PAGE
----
Those stall speeds are derived for specific conditions. In the case of that POH those speeds assume level unaccelerated flight, 2550 lbs gross weight, standard atmosphere and no wind. They are given as a speed rather than raw AoA because most non-aerobatic small airplanes lack AoA indications in the cockpit, while all have airspeed indicators. A non-aerobatic airplane also spends most of its time in the part of the flight envelope where the assumptions needed to list a stall speed tend to be valid.
The stipulation of level flight means the relative wind is fixed, thus the AoA depends only on the pitch attitude above the horizon. For an given weight there is a relation of pitch attitude required to maintain level flight for a given airspeed. Given these specific stipulations, you can determine the airspeed that results in the critical AoA being exceeded.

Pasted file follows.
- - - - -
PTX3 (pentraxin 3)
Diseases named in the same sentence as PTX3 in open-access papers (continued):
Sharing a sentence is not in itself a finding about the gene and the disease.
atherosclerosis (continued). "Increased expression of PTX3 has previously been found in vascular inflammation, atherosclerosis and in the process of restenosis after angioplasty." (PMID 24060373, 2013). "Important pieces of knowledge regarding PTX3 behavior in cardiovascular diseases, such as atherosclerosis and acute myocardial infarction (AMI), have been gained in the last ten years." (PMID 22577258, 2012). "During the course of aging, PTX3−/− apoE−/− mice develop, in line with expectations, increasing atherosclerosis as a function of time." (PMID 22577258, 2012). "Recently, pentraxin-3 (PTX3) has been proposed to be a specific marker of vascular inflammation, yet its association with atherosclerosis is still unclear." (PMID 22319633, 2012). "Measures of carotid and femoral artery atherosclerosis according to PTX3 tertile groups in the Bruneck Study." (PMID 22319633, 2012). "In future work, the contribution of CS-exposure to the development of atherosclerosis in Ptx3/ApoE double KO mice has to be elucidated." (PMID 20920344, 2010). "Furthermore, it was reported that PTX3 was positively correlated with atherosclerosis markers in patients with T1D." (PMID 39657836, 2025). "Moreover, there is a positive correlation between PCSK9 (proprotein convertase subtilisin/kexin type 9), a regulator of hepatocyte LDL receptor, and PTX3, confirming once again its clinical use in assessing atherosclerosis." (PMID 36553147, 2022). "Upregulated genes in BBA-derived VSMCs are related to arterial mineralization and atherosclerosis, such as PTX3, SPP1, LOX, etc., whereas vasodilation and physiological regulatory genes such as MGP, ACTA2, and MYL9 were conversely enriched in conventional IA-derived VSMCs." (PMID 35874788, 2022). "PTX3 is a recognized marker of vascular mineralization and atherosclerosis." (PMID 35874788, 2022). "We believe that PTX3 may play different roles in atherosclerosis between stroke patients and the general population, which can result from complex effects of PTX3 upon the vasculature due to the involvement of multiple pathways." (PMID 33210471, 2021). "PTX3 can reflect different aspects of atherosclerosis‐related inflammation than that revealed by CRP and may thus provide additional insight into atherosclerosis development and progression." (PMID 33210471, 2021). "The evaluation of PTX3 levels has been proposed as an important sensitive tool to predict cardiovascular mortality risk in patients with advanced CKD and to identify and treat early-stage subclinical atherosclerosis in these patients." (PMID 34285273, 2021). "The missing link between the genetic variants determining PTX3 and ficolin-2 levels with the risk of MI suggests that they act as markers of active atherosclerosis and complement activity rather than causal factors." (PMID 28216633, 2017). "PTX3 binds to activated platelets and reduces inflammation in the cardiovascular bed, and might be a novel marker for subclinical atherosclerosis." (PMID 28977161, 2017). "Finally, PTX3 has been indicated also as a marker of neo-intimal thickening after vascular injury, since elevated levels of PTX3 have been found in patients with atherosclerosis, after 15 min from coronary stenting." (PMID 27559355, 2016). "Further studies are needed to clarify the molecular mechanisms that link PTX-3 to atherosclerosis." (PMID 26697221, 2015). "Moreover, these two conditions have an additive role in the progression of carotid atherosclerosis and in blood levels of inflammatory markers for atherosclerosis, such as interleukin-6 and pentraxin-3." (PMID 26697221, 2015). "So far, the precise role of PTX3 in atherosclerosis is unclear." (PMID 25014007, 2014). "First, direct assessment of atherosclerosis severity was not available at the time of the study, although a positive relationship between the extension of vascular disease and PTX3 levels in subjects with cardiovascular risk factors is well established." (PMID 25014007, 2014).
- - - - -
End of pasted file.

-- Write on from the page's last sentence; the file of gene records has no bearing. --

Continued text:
If any of the criteria listed above are not true, then those published stall speeds are not meaningful to you. You can stall at any attitude and at any airspeed.
To see the true relation between airspeed and stalling you need to consult a Vg diagram.
The curved lines starting at 0 MPH and 0 load factor represent the stall speed for a given load factor. The stall speed listed in PoH you quote is specifically the point noted "Normal stall speed" on this chart (this chart isn't for the same airplane, so the numbers will differ).